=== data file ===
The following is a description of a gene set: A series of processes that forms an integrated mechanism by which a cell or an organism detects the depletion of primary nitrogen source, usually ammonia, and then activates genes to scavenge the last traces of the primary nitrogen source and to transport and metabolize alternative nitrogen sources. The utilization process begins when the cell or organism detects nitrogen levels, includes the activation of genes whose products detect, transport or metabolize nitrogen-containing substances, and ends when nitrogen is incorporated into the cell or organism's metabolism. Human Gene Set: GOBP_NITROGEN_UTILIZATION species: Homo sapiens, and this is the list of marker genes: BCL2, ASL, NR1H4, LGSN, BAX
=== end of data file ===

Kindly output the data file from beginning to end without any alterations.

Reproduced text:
The following is a description of a gene set: A series of processes that forms an integrated mechanism by which a cell or an organism detects the depletion of primary nitrogen source, usually ammonia, and then activates genes to scavenge the last traces of the primary nitrogen source and to transport and metabolize alternative nitrogen sources. The utilization process begins when the cell or organism detects nitrogen levels, includes the activation of genes whose products detect, transport or metabolize nitrogen-containing substances, and ends when nitrogen is incorporated into the cell or organism's metabolism. Human Gene Set: GOBP_NITROGEN_UTILIZATION species: Homo sapiens, and this is the list of marker genes: BCL2, ASL, NR1H4, LGSN, BAX